The electric conversion of the 1969 Saab Sonett retains the OEM transmission, but the new electric motor does not use a separate starter, so the ring gear around the circumference of the flywheel that originally meshed with the starter gear is now redundant. To save weight, the ring gear was removed.
Drawing of the flywheel modification shows ring gear removal and drilled magnet holes
In a gas-powered car, the tachometer typically uses the electric impulses from the distributor to measure engine speed in rotations per minute (RPM).
The digital replacement tachometer in the Sonett EV can be “spoofed” to display RPM by placing two opposing magnets on the outer edge of the flywheel. These magnets are read by an inductive proximity sensor that produces a small voltage spike when its head passes within a few millimeters of the magnet.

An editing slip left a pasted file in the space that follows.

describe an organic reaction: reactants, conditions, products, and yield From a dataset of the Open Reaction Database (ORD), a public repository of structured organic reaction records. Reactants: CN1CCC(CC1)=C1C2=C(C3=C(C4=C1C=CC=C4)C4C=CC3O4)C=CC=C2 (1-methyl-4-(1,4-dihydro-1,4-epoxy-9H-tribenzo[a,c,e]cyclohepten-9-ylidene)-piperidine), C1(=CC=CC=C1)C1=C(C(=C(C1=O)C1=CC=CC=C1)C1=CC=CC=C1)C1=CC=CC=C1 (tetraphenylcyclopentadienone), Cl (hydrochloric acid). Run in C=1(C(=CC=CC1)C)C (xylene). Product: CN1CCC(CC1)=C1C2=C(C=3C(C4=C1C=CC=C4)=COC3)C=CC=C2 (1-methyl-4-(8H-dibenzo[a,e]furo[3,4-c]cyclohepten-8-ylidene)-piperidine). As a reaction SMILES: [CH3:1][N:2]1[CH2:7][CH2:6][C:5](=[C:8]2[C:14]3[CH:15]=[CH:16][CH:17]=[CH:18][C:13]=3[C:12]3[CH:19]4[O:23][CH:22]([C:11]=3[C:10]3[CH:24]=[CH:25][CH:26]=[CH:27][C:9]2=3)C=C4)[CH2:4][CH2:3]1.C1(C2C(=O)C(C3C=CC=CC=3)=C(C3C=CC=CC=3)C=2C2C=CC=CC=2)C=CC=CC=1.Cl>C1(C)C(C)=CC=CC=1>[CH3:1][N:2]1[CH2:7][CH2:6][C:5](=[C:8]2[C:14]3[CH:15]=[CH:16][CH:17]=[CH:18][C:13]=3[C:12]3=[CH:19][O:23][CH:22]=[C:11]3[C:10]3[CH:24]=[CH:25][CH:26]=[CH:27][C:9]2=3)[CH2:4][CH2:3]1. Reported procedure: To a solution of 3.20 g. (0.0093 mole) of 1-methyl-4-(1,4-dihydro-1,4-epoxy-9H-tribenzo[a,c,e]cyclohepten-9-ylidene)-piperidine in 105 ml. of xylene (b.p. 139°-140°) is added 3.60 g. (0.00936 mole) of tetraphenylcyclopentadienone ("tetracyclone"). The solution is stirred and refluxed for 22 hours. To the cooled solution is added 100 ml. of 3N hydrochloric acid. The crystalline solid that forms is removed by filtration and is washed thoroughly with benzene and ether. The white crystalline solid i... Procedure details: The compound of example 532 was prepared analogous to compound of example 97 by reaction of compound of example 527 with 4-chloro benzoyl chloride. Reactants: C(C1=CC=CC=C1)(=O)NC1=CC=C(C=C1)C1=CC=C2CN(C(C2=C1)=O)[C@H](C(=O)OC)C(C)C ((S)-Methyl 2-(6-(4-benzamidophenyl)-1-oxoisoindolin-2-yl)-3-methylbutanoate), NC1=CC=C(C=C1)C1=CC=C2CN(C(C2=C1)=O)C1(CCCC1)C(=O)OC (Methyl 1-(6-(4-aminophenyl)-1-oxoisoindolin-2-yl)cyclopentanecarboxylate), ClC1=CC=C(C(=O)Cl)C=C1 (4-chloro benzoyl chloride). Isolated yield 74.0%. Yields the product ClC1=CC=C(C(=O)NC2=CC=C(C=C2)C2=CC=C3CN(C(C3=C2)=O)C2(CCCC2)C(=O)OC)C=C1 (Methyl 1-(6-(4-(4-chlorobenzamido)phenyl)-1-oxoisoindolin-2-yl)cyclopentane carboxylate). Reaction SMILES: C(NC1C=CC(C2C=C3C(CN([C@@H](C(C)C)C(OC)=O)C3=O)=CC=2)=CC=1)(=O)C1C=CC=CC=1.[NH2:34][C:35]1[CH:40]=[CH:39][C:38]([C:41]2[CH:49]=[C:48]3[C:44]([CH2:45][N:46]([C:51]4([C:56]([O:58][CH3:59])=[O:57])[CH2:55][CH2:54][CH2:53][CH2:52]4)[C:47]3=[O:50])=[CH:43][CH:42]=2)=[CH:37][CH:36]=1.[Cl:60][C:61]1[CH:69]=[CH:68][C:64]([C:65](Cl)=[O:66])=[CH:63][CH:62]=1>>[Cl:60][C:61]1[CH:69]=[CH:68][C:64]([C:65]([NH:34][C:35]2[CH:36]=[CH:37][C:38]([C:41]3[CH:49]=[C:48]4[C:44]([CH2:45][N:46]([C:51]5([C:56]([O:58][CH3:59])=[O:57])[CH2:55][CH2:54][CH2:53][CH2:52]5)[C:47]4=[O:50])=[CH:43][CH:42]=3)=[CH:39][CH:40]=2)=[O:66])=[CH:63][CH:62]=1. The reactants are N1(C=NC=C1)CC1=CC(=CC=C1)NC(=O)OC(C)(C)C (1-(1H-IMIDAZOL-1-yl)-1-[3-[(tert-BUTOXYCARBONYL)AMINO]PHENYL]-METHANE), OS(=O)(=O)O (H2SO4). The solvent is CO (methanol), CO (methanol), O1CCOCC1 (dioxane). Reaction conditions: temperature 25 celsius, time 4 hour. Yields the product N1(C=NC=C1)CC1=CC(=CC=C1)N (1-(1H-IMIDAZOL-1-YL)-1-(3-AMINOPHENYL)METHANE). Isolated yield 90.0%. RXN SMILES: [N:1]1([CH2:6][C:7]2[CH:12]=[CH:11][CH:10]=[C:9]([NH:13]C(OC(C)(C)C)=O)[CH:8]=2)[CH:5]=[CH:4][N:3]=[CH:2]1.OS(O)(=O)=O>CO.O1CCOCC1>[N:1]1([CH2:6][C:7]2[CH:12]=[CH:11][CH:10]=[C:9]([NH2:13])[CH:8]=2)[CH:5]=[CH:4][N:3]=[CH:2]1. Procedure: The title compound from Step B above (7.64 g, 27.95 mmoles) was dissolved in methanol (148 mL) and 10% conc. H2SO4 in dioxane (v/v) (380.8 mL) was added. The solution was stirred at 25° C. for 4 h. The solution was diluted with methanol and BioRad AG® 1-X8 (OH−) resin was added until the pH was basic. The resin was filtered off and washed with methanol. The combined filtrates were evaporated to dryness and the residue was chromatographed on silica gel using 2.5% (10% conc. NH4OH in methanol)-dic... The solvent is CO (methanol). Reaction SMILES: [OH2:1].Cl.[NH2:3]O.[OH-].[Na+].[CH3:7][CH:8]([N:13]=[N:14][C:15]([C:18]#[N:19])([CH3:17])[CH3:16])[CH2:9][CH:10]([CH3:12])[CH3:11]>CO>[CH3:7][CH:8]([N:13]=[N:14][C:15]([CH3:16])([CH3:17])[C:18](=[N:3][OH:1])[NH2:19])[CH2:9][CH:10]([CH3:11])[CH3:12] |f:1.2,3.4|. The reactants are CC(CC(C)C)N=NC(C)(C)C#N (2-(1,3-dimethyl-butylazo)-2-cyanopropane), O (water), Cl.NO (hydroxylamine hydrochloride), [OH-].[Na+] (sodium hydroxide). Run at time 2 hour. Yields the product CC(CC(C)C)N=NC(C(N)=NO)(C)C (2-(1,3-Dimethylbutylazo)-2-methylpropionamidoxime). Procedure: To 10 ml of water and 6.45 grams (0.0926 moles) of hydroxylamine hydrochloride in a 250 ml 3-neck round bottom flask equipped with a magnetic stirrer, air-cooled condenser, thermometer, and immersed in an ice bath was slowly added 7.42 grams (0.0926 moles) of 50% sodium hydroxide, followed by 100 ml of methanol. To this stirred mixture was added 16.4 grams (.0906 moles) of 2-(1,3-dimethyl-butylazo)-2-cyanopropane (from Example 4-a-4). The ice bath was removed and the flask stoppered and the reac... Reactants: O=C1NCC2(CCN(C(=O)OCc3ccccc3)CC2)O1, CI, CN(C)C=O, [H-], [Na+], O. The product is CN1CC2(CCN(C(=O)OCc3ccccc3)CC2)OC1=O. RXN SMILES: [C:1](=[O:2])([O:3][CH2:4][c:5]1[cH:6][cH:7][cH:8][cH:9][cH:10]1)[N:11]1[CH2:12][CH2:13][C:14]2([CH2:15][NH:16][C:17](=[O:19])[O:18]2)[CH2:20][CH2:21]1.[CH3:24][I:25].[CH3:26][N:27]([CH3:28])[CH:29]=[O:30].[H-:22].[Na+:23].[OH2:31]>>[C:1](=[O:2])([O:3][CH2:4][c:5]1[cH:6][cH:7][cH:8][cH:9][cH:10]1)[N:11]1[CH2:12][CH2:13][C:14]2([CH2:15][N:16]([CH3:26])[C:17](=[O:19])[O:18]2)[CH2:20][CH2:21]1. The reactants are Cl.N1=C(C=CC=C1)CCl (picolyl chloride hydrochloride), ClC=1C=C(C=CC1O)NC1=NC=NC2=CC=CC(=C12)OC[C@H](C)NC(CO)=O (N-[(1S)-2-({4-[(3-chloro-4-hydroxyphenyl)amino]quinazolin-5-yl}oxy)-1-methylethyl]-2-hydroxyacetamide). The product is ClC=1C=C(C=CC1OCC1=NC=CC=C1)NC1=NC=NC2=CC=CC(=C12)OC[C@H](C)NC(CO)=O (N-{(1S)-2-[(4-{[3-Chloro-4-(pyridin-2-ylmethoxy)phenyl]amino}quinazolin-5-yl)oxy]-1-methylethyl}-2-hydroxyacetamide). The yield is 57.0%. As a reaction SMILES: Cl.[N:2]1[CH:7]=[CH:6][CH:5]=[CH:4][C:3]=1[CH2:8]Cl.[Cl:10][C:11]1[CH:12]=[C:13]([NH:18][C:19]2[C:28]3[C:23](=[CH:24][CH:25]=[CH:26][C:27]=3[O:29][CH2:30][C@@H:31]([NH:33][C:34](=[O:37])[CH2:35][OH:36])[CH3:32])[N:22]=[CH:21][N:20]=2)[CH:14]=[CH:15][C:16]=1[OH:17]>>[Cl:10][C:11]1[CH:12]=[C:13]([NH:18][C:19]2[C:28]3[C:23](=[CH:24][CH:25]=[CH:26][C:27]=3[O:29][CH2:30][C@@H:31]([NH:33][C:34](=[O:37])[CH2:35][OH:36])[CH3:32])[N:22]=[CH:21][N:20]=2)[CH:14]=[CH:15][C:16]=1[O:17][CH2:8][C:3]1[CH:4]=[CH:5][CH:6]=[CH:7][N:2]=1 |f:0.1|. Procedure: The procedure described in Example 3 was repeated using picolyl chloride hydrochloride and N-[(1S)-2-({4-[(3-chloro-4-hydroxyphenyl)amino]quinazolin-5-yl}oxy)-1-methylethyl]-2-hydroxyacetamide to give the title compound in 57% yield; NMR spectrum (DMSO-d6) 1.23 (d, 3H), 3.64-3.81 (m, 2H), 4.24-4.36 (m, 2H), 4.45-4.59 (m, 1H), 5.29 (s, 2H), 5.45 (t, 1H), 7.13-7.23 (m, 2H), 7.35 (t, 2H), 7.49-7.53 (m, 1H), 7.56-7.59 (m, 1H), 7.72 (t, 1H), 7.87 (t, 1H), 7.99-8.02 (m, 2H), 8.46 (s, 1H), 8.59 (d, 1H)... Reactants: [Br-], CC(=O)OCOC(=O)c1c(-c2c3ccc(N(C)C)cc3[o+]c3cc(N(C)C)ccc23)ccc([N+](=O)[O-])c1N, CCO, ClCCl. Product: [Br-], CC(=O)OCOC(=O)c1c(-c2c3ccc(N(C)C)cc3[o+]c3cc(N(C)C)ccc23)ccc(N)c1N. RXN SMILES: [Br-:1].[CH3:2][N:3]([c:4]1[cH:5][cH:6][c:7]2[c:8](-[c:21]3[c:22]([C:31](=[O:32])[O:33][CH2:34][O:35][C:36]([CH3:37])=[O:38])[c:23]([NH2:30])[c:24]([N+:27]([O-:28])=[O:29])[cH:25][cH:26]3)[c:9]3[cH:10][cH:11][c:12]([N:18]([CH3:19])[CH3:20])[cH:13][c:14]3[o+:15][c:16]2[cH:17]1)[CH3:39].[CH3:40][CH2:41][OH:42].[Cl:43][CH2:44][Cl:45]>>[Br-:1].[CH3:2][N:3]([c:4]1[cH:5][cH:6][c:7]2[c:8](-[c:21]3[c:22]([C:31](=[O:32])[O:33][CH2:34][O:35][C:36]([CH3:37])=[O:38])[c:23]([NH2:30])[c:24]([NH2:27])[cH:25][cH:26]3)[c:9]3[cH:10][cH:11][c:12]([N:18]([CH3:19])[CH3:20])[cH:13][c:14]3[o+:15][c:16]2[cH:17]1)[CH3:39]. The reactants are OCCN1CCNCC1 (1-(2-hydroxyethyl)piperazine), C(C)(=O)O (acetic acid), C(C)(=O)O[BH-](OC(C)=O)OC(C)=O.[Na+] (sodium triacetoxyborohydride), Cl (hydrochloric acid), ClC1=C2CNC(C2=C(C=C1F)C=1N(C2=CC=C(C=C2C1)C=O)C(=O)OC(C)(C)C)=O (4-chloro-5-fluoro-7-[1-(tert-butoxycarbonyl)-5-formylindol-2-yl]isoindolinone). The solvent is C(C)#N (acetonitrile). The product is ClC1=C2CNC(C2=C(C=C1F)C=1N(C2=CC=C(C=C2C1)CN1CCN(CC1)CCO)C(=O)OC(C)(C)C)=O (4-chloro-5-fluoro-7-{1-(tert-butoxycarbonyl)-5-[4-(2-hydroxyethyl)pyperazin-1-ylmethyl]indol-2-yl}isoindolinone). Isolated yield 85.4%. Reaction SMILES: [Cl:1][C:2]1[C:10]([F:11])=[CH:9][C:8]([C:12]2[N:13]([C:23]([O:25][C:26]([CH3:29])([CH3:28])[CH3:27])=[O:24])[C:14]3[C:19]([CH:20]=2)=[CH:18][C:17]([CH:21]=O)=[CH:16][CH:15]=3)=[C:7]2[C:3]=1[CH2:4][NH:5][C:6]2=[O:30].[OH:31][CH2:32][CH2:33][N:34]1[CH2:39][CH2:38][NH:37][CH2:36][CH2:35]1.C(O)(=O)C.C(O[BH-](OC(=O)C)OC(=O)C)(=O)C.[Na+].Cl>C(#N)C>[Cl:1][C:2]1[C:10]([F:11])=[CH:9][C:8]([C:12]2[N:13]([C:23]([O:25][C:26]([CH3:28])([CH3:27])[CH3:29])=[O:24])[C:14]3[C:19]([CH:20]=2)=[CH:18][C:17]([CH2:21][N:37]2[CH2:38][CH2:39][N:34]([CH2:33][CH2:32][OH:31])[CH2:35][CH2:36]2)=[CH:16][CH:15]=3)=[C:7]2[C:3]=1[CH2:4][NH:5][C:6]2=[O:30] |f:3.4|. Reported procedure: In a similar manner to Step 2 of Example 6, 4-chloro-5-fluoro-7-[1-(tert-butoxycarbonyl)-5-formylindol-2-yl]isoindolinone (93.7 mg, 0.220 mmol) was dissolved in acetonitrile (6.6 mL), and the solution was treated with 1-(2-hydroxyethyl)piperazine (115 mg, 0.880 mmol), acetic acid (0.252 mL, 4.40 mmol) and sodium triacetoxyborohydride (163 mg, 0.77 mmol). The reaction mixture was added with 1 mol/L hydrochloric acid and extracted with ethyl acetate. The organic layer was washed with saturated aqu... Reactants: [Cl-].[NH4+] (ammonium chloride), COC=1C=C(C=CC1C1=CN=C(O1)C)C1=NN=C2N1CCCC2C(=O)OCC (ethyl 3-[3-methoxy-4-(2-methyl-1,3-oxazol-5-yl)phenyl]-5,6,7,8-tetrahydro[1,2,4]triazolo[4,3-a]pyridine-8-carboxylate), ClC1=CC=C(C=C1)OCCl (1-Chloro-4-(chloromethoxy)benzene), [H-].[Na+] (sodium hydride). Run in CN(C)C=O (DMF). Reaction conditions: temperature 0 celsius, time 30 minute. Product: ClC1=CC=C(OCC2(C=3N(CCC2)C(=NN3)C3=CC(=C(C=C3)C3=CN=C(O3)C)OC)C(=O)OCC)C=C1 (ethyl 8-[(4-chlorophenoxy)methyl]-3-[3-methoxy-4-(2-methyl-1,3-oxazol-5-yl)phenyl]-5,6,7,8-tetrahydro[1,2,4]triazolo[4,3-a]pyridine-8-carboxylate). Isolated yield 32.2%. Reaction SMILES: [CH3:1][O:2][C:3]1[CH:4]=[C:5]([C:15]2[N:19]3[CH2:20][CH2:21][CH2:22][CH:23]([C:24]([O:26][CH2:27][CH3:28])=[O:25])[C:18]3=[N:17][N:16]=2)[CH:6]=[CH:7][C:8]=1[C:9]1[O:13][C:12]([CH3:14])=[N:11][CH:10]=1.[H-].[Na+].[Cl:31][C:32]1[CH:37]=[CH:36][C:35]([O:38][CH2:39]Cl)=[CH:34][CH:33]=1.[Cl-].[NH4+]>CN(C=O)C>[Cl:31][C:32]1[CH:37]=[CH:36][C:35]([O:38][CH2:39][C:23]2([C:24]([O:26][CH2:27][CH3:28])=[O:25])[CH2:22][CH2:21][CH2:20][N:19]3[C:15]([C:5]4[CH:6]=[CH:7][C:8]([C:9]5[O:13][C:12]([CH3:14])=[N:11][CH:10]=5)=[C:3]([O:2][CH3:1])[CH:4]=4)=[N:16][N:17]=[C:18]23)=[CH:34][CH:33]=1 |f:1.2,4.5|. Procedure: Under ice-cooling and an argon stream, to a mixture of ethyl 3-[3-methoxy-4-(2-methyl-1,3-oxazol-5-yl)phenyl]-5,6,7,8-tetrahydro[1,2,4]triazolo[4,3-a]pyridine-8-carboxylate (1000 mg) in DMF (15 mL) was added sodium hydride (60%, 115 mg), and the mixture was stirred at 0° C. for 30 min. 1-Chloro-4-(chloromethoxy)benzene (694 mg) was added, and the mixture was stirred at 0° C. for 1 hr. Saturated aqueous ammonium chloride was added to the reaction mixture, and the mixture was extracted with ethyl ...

With two magnets 180 degrees apart, the sensor will register two pulses per rotation. The digital tachometer can be programmed to properly display RPM based on this pulse pattern.
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